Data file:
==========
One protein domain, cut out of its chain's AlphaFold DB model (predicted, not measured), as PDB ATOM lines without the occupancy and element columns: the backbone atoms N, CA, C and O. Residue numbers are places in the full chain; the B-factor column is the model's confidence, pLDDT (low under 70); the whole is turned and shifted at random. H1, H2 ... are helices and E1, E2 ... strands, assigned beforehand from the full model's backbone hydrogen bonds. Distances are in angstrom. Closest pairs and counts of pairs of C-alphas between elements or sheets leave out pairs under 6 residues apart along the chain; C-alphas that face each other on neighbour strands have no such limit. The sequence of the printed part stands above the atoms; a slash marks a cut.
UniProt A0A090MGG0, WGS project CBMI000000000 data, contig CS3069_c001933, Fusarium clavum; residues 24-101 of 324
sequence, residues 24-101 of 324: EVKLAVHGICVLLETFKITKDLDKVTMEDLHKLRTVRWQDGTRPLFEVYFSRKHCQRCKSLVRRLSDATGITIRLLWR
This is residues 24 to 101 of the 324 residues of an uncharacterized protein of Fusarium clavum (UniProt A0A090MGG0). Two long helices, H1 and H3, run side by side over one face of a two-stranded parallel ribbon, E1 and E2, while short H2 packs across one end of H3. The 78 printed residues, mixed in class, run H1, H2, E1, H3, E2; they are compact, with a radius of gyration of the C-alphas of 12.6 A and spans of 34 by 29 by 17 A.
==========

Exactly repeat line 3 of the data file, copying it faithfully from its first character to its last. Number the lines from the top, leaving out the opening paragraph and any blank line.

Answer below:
This is residues 24 to 101 of the 324 residues of an uncharacterized protein of Fusarium clavum (UniProt A0A090MGG0). Two long helices, H1 and H3, run side by side over one face of a two-stranded parallel ribbon, E1 and E2, while short H2 packs across one end of H3. The 78 printed residues, mixed in class, run H1, H2, E1, H3, E2; they are compact, with a radius of gyration of the C-alphas of 12.6 A and spans of 34 by 29 by 17 A.